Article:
Mainland Golf Course, named for the town just up the Northeast Extension, is a delightful little loop that, frankly, doesn't get the attention it deserves.
|At a glance|
| Getting there: Mainland Golf Course is in Mainland, Montgomery County. Take I-476, the old Northeast Extension, to Lansdale, Exit 31. Go to the Route 63 traffic light, turn right, and proceed to Old Forty Foot Road. There, turn left, go a half-mile to Rittenhouse Road, and turn right. The course is on the left. Phone: 215-256-9548.
Greens fees: Weekends, $47 to ride. After 12 p.m. weekends, ride for $40, walk for $30. Fridays $40 to ride, $30 to walk. Mondays, $33 to ride, $23 to walk. Weekdays, $37 to ride, $27 to walk. Every day, after 5 p.m., $23 to ride, $16 to walk. Seniors weekdays, $30 to ride, $20 to walk.
Carts: Carts are mandatory until 12 p.m. weekends and holidays.
Spikes: Nonmetal only.
Amenities: Moderately stocked pro shop, driving range, putting green, bar/restaurant, banquet facilities; outings welcome.
Rating: Short but sweet.
Information accurate as of 8/22/2002
Earlier this week, when even some of the more exclusive country clubs in the area were burned and browned by the heat and drought, Mainland was as green and soft as a politician's slush fund.
It's another safe bet that you won't find many facilities -- the course, the bar and grill, the staff -- more inviting. Of course, maybe that's just because it's far enough off the beaten path to retain a certain amount of civility.
For the average golfer, Mainland is a course to remember.
Perhaps it won't put up much of a fight for the big hitter or low handicapper -- it's only a shade more than 6,000 yards, and its slope is 117. But those rather average figures belie the charm of the Montgomery County course.
Mainland has several short but very interesting holes. It has decent doglegs (one of them quite unusual), a couple of fun par 5s, and three par-3 holes that are as good as you'll find almost anywhere.
``It's a diamond in the rough,'' said head pro Wayne Morris. ``The only drawback to the course is the shortness -- you probably won't get to hit every club in your bag. But it can still beat you up.''
That's a fair assessment. If you hit your driver 250 yards or more, you're looking at a 9-iron and lob wedges into the greens.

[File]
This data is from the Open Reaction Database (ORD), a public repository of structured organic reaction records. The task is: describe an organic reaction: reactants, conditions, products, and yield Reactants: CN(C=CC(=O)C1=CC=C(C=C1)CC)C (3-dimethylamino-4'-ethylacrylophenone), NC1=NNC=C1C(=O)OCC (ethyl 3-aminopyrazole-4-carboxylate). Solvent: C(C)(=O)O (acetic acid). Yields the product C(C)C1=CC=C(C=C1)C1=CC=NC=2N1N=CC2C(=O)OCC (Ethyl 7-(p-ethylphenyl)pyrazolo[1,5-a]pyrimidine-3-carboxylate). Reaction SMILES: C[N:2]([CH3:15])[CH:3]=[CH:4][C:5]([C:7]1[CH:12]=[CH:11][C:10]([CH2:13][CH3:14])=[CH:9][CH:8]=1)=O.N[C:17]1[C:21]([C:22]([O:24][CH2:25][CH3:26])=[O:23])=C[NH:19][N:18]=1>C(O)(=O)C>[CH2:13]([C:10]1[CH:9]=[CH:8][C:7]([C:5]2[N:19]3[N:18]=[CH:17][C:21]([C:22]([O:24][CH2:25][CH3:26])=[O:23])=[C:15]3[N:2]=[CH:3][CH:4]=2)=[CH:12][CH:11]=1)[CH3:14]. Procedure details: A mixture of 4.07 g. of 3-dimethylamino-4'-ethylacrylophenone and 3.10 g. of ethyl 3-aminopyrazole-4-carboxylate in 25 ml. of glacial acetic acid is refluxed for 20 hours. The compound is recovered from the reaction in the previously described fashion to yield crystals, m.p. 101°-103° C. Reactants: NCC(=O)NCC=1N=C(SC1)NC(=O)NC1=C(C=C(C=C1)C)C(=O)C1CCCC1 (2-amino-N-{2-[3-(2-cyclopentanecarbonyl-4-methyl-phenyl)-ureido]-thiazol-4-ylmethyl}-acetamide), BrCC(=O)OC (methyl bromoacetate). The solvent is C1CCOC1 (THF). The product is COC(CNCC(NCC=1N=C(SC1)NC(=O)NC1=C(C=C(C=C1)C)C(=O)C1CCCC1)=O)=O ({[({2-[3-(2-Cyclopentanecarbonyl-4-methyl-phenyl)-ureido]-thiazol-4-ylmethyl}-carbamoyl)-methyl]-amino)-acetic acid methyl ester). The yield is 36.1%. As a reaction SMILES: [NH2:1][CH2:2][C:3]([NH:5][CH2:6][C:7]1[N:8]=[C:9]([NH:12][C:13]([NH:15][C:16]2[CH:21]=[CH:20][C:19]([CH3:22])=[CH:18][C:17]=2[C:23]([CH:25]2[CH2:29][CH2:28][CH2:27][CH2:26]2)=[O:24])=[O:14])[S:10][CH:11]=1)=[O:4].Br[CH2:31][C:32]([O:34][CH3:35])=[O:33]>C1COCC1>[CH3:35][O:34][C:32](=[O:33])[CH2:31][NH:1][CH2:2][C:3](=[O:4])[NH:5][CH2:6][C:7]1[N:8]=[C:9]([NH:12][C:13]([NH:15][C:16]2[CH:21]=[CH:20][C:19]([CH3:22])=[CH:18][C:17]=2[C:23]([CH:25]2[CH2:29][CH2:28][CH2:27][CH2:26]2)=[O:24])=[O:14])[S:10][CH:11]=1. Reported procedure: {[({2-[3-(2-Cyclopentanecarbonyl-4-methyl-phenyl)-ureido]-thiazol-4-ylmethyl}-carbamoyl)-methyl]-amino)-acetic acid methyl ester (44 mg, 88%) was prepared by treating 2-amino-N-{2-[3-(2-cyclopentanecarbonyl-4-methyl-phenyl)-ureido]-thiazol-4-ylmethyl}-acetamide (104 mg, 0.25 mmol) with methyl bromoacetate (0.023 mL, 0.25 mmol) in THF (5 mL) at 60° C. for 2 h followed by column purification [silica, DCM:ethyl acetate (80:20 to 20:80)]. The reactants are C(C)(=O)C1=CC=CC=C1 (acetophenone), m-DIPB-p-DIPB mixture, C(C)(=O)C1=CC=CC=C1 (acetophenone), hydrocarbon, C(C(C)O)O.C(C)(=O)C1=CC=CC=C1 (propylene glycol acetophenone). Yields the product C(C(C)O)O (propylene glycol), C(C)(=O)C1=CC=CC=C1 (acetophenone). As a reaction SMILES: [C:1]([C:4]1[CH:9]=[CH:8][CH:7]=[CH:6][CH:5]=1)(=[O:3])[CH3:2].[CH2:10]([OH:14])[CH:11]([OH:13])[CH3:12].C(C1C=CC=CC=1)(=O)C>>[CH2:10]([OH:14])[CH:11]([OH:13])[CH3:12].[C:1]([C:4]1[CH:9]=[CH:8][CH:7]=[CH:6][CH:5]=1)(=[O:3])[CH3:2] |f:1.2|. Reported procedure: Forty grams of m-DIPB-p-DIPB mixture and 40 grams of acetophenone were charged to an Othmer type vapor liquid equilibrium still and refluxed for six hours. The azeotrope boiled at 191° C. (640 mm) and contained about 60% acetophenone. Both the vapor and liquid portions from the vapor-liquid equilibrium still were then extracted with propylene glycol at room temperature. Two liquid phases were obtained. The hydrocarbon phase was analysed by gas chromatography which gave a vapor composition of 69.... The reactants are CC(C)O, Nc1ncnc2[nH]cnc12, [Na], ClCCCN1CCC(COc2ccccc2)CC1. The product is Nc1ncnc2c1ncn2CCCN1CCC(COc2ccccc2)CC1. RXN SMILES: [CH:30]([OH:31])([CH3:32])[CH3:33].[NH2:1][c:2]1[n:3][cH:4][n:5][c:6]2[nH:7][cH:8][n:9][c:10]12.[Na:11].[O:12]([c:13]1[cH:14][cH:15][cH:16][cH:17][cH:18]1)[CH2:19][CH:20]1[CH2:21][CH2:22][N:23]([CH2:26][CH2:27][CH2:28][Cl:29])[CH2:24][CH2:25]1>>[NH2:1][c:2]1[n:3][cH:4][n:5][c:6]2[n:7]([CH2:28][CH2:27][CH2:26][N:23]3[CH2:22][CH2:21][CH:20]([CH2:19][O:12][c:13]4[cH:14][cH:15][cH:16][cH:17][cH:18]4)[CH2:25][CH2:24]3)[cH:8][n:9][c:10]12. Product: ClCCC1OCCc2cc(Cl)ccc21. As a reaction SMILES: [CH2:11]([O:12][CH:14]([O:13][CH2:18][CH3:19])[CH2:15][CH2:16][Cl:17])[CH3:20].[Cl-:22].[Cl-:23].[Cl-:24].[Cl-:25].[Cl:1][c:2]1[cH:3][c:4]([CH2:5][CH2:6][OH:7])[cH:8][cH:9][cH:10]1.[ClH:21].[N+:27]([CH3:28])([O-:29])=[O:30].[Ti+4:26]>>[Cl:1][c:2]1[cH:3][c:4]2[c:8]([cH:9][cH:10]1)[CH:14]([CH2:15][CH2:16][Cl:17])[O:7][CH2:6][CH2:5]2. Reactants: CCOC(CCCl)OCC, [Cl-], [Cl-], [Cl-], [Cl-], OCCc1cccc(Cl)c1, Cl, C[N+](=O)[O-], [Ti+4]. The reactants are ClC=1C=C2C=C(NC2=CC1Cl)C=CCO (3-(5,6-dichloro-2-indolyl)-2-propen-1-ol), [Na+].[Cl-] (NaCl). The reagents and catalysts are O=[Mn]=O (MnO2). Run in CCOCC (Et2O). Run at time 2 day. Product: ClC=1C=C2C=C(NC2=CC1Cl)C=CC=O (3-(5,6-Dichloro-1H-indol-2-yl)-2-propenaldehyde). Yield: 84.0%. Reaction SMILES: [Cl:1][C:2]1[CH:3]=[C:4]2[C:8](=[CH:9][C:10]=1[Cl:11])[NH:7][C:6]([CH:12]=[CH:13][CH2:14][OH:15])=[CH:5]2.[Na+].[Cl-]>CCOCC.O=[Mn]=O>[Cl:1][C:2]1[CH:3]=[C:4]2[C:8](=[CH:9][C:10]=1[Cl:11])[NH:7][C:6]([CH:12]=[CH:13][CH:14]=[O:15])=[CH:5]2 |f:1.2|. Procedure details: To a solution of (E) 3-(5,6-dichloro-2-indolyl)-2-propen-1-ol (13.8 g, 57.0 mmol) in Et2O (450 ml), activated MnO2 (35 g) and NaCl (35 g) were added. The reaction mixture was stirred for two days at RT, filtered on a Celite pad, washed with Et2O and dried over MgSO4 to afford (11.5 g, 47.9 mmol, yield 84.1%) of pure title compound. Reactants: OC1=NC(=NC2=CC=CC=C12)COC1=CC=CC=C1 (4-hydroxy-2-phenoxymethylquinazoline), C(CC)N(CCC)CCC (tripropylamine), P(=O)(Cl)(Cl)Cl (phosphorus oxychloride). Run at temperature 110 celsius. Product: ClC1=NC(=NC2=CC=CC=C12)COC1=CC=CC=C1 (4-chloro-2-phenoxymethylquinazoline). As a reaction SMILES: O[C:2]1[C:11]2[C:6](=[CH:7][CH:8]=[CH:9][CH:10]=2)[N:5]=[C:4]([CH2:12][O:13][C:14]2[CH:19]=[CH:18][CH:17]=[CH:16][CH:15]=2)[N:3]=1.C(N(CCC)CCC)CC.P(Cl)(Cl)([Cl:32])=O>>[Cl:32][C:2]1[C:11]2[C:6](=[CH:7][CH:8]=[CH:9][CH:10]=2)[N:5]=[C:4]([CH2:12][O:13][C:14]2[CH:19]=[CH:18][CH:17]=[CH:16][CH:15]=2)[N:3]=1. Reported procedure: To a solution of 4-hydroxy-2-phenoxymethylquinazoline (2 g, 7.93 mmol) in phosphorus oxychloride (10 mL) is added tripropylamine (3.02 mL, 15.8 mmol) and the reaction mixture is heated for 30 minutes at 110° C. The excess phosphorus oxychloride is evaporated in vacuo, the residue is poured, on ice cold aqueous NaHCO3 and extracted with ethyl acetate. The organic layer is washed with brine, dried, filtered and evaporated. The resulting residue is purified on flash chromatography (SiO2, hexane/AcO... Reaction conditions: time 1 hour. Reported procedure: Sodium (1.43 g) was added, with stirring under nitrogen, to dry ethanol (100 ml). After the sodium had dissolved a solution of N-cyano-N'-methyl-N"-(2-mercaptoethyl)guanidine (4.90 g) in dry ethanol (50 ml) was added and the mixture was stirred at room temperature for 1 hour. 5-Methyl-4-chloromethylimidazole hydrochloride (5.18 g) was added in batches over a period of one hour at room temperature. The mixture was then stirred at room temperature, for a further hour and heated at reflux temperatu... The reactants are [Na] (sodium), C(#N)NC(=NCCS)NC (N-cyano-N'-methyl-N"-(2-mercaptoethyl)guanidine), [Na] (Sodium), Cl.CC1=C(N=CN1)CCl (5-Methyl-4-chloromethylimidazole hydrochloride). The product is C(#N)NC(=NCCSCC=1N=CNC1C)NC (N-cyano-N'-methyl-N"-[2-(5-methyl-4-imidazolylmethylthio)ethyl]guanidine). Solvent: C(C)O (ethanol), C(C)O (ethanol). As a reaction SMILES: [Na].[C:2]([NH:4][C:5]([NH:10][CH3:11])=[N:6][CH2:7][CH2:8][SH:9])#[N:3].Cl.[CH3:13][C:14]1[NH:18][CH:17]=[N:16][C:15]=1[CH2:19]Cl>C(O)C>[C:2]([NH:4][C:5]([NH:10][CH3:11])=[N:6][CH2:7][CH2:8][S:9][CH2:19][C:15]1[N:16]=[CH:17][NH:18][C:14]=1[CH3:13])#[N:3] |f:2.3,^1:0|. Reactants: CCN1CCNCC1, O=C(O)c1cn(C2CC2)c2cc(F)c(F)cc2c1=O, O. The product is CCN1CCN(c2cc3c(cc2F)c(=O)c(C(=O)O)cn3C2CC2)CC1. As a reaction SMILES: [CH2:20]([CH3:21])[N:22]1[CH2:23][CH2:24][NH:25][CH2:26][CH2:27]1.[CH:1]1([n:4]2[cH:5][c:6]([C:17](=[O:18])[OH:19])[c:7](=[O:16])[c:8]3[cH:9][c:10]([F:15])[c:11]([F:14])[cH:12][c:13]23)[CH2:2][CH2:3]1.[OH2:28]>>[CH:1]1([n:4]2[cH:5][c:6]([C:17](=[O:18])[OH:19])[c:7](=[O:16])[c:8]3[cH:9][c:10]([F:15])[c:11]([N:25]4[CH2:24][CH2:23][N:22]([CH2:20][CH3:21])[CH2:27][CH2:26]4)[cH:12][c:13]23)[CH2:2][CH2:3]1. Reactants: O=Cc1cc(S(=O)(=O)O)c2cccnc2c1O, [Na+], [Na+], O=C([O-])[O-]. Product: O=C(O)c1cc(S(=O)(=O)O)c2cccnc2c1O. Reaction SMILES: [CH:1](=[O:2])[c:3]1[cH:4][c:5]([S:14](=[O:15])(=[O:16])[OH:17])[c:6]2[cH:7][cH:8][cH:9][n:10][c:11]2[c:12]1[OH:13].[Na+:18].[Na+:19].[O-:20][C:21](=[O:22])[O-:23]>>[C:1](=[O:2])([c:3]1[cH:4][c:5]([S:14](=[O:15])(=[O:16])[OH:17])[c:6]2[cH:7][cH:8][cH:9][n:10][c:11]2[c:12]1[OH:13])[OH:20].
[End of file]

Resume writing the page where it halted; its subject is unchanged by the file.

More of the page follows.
But if you don't mind that, or if you're a shot-knocker, or a senior or junior or woman who doesn't exactly thrive on 430-yard par 4s, Mainland could be perfect for you.
The course, originally called Twin Lakes, opened about 35 years ago as a four-hole track, then went to nine holes and finally 18. It originally was owned by a local family, according to Morris.
``They were doing OK, but I don't think they strove for much publicity,'' said Morris, who at the time worked up the road at Indian Valley Country Club. ``It was extremely average.''
Then, three years ago, Sal and Mario Lapio, whose family is in the construction business around Mainland, bought the course and began to infuse it with their money.
Morris, who had taught Sal Lapio to play the game at Indian Valley, was brought on as head pro. Falcone, an assistant superintendent at the Cricket Club, was hired to whip the course into shape.
Back then, as now, the chief weakness was its length -- it was only 5,500 yards. So they began moving back the tees where they could. They added a couple of ponds and fairway bunkers, and rebuilt one hole.
More work is planned, but Mainland already is a fun course. Like Paxon Hollow in Delaware County, it's short on yardage but long on quality.
Mainland starts you off with a straightaway, downhill par 4 that's a decent and somewhat forgiving opening hole. But very quickly, at No. 2, you're faced with one of the trickier holes on the course, a 524-yard par-5 dogleg-right. Yes, you can cut the corner to go for birdie.
The unique hole on the front side has to be the 349-yard dogleg fifth, which is very narrow and tree-lined. The tee faces one direction, the fairway goes another -- in other words, you've got to cut your tee shot right or you're in the sixth fairway. As you get closer to the green, there are a pond and bunkers.
The best hole on the front side, and probably the toughest, is easily the par-3 ninth. It's only 134 yards, but there are out-of-bounds left and OB behind the green, and there's a pond all along the right side. It's pretty from the tee, and tough to walk away from with a par.
The back side consists of ho-hummish par 4s until you hit the 12th, a 308-yard par-4 hole. From the tee, the hole looks tempting but ghoulish. Frankly, it plays shorter -- a 60-year-old in the group almost drove the green. But there are wetlands off the tee to be negotiated, plus a lake and trees up the left side.
The par-5 14th is the next truly fun hole. It's a dogleg-right, 529 yards, that no doubt yields its share of birdies and double bogeys. Even with a good tee shot, the turn is way off in the distance, and the green is tucked in the trees behind a pond and a huge bunker. Very nice.
But the best of the back nine may be the three finishing holes. The 16th is a 186-yard par 3, which means most golfers are looking at a long iron or a fairway wood. The problem is, there are trees on the right, woods on the left, a sloping fairway, and bunkers at the greens. Good luck.
The 17th is a shorter, downhill par 3, but matters are complicated by a big tree crowding the right side of the green and a bunker on the left front. Another nice hole.
The course ends with a short par-4 dogleg-left over a creek, with trees guarding the left side and a huge collection bunker up the right side. Even if you hit a well-placed tee shot, another big tree is nestled against the right side of the green, just waiting for you. A fun finishing hole.
Originally published July 27, 1997